I spend much of my time talking to CEO’s about the importance of their organisation having a powerful sales process and building sales capabilities within their teams. The problem is, the more time I spend looking into sales issues within organisations, the more apparent it is that the bigger problem is Legacy, the way we’ve always done things!
Whether we acknowledge it or not, our behaviours in life are directly influenced by our past experiences; hence the saying, “You don’t know what you don’t know”. This often leads us to being reactive in our life rather than proactive. The things that have the greatest impact on our lives and businesses are more often than not those unexpected events that blindside you. Nassim Nicholas Taleb in his 2007 “The Black Swan” called these Black Swan events. According to Taleb, the term “Black Swan” was popular in 16th century England to describe anything that was impossible or highly unlikely. The knowledge of the day was that all swans were white; to imagine anything other than that was impossible until Dutch explorers discovered Black Swans in Western Australia in 1697. Can you imagine the controversy that created?
The impact that Black Swan events have on business is enormous and continuous. Do you think that Nokia or Motorola saw the iPhone coming or could have anticipated its impact on the market? These two companies went from having total dominance over the mobile phone market to complete irrelevance in a few short years. Why? LEGACY! Not only were they unprepared for the iPhone, they were unable to change….they were hamstrung by their own legacy. By the time they were willing and able to overcome their own legacy, it was too late; they were already too far behind.
For those who are old enough, what sort of an impact do you think the invention of the fax machine had on telex machine makers? What about the impact of e-mail on fax machines? And so it goes. All Black Swan Events; all came as a surprise, all had a major impact and all could only be rationalised by hindsight not anticipated with foresight!
In smaller ways this is happening to businesses every day.
This really hit home for me when working with a CEO last year. The company was in pain after an unexpected change in legislation saw their sales fall by more than 35%. Not only was this change unexpected but the company found itself unable to respond quickly to these changes nor find new markets to fill this gap. They were in pain and like Nokia and Motorola continued to do what they had always done while their relevance diminished.
When the pain became great enough, I was called in to look at their sales organisation. The evaluation showed that the sales team were ineffective, lacked the competencies necessary to grow sales and should not have been in sales roles. What we found was that the majority of sales came from the company’s marketing and the legislated requirements. Our view was that the sales team was irrelevant to the sales success of the company.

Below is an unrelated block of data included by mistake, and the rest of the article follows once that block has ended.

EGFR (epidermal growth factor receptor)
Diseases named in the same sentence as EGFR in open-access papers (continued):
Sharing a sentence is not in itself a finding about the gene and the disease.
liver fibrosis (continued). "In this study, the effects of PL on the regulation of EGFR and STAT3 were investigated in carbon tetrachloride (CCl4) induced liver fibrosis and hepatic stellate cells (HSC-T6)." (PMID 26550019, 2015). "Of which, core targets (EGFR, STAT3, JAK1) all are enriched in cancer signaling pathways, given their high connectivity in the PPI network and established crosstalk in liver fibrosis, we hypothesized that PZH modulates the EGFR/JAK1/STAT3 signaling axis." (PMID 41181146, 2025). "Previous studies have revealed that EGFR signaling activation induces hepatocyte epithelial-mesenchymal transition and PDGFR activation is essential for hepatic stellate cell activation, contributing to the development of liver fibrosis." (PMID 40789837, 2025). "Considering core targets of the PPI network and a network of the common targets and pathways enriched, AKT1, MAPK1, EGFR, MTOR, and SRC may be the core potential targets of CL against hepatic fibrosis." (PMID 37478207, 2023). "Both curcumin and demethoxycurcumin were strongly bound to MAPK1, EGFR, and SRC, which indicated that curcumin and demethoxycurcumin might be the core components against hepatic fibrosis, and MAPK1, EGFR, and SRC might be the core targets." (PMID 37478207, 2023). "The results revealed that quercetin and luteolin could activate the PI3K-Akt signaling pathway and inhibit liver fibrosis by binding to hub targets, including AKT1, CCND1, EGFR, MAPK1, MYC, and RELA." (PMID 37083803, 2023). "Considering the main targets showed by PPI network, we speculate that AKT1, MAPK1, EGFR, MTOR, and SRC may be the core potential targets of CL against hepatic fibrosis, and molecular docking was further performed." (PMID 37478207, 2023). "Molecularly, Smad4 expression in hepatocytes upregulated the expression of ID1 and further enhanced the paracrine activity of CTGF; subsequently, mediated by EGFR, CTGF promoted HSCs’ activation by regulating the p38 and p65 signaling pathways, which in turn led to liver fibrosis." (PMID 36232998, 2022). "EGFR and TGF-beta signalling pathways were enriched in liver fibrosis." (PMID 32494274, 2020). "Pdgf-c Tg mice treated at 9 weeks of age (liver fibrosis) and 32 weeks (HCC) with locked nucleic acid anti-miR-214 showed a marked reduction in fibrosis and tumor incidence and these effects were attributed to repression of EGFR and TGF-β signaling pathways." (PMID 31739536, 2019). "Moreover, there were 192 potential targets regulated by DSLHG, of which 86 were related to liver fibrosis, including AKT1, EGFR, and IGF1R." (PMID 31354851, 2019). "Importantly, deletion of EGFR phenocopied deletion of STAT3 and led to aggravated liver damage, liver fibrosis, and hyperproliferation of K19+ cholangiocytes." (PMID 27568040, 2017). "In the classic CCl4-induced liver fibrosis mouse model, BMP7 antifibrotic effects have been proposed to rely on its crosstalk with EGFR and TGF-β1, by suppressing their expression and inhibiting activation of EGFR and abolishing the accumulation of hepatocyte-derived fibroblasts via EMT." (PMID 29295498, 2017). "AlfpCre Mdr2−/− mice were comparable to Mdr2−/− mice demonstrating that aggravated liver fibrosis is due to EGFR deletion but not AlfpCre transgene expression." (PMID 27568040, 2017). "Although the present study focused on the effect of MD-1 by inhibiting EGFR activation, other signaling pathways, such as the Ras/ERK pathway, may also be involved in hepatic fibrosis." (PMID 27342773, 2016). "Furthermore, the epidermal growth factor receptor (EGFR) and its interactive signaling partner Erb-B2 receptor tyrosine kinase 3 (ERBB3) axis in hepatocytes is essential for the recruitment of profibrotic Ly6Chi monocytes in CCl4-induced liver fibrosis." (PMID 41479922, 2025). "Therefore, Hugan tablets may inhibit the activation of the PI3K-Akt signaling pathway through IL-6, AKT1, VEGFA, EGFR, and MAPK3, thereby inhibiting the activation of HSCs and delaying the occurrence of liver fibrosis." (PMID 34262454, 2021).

Can you imagine someone telling you that your sales team were irrelevant; that if you didn’t have them it wouldn’t make any difference? It came as quite a shock to the CEO who initially ignored my advice. Interestingly, over the next month, the CEO started to observe the issues that I had alerted him to and started to performance manage his 5 person sales team. Given their lack of capabilities, it came as no surprise that 3 quit and the other 2 were sacked for non-performance. In a period of 6 weeks he went from having a full sales team to having none! Do you know what happened to sales?…..nothing! Sales didn’t decline at all.
Sales didn’t decline yet the CEO had saved himself more than $500,000 in wages. Working with the CEO we started rebuilding the new sales organisation, one that would be more flexible, capable and responsive to future Black Swan Events; one that reflected best practice and would build for the future.
But this rebuilding focused on more than just the sales organisation; it looked at why the company was unprepared for change, the culture that drove behaviours and the implementation of systems and processes that supported a culture of change. This meant that legacy systems and behaviours had to be ruthlessly rejected in favour of a new way of thinking…it was either that or die!
If you could rebuild your sales organisation today to prepare it for an unknown future, what would it look like?
Great organisations are reinventing themselves constantly. They understand that they “don’t know what they don’t know” and they make themselves lean, fast and responsive….they aren’t mentally tied down by legacy and they’re ready when a new “Black Swan Event” hits from out of the blue.
The question is are you?